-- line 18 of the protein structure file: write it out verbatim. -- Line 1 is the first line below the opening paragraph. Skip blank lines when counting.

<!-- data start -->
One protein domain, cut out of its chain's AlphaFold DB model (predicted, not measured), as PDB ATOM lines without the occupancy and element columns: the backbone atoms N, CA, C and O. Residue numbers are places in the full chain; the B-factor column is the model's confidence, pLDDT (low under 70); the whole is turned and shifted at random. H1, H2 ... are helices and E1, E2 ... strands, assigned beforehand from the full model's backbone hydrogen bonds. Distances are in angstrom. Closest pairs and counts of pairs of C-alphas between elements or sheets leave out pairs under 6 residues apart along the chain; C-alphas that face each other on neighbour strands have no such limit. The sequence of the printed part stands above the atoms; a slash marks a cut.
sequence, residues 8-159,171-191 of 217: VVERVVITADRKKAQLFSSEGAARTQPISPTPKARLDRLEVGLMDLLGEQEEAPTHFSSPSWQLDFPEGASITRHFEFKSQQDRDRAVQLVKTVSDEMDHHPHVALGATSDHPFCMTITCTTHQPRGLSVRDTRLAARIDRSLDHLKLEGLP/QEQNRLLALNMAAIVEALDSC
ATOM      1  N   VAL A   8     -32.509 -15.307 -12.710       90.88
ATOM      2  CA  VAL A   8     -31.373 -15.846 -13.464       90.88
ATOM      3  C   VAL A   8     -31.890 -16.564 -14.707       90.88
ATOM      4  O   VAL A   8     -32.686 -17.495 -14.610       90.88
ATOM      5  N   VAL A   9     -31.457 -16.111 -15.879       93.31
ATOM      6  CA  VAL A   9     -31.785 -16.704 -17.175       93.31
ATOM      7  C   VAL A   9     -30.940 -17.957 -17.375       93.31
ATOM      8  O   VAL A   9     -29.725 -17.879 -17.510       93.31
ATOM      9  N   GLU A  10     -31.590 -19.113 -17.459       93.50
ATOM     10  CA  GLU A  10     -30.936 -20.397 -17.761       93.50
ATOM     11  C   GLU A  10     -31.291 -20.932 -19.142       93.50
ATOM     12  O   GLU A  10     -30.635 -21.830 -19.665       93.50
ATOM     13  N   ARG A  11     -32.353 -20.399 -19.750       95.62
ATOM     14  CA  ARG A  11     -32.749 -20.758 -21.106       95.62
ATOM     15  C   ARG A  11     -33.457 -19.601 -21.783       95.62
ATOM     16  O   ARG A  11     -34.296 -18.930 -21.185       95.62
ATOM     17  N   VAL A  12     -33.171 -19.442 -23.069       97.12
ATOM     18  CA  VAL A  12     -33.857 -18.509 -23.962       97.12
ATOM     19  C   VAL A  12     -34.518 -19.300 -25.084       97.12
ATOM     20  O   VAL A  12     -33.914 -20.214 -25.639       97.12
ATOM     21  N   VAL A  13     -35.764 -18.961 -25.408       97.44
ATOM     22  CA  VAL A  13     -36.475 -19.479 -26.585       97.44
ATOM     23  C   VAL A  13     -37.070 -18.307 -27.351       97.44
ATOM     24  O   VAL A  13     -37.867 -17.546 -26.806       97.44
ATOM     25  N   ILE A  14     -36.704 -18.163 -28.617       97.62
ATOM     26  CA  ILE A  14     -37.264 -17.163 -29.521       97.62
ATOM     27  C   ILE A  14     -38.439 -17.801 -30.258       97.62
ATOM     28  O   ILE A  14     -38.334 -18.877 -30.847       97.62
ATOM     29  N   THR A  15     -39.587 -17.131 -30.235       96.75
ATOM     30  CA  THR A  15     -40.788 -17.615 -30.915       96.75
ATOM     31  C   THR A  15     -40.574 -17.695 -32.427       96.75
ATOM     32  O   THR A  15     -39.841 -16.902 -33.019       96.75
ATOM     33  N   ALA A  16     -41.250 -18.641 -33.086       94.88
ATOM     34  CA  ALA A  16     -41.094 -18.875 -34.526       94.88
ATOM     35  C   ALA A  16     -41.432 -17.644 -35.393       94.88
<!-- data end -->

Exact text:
ATOM     17  N   VAL A  12     -33.171 -19.442 -23.069       97.12